We should always be grateful that the United States helps in situations such Bosnia and Kosovo. We should be ashamed that that help is necessary. The total spent on defence in what we used to call western Europe shows that we do not have the political will to make more effective use of resources.

We shall judge the Government's foreign and defence policy over the period of this Parliament on its merits, and where the national interest is served we shall support them. If we believe that they have fallen from even their own high standards, we shall say so. We consistently supported the previous Government on the Maastricht treaty, because we believed that it was in the national interest to do so. That will drive our attitudes towards the foreign affairs issues that arise in the next 12 months.

We shall try to hold the Government to the ethical dimension of their foreign policy. I doubt whether we shall be quite as partisan as the right hon. and learned Member for Folkestone and Hythe (Mr. Howard), but I do not believe that the country would expect that of us, any more than it expects it of him.

11.21 am

Mr. Jeremy Corbyn (Islington, North): I welcome the debate. I endorse the view of the hon. Member for Hertford and Stortford (Mr. Wells), who wanted debates on specific areas of foreign policy such as development and international trade policies, which have just as much impact on world affairs and on the affairs of this country as the issues that will be raised in this debate.

We should consider the problems facing the world, and what contribution we are making to solving the difficulties. I believe that one of the most important issues facing the planet is environmental destruction, which continues despite various conventions and the Buenos Aires climate summit. The gap between the richest and poorest in the world is growing, and the increasing impoverishment of many of the poorest people in the poorest countries will come to haunt us as a richer country. It cannot be right that some parts of the world have falling living standards, falling life expectancy and increasing poverty. Linked to that is the systematic abuse of human rights around the world, which often leads to armed conflict when regimes abuse human rights and try to oppress their people.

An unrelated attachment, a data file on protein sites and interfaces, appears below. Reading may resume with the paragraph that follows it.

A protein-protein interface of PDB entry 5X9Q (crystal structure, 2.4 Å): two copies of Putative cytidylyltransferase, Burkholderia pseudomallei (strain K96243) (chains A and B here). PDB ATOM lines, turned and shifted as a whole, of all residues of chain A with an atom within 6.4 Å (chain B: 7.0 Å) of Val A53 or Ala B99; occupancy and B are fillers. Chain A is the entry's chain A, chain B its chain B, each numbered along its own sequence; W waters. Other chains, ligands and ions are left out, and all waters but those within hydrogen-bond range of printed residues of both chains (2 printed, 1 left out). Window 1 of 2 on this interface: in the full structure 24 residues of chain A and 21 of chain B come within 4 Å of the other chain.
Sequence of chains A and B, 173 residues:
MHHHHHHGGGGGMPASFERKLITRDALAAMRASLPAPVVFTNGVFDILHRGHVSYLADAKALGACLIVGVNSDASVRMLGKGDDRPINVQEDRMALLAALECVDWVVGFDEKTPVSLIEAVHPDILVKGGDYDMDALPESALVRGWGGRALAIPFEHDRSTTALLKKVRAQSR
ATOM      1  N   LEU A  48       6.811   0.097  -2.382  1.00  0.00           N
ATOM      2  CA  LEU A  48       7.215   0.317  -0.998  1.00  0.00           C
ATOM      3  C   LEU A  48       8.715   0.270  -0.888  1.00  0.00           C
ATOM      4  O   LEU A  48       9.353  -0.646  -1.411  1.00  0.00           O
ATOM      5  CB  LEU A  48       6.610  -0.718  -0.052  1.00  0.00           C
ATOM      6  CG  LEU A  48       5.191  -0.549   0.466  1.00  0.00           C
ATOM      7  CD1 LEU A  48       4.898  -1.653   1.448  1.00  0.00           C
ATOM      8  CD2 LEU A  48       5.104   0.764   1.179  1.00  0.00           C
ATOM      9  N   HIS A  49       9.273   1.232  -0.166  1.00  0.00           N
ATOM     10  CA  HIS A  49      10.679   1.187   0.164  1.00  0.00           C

I hope that those matters will be debated in the near future in the international economic arena, because the multilateral agreement on investment talks broke down owing to the differences between the north and the south,

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and over environmental issues. We need to develop policies for a sustainable planet and ensure that human and other forms of life survive, because they depend on each other. We cannot do that at the same time as encouraging a rapidly increasing use of fossil fuels, transport around the world and a growth in trade, which we know full well cause enormous damage to the environment. Agreements on investment and trade must be focused more on environmental concerns than on the needs of global corporations, which seem to be running the world's trade system.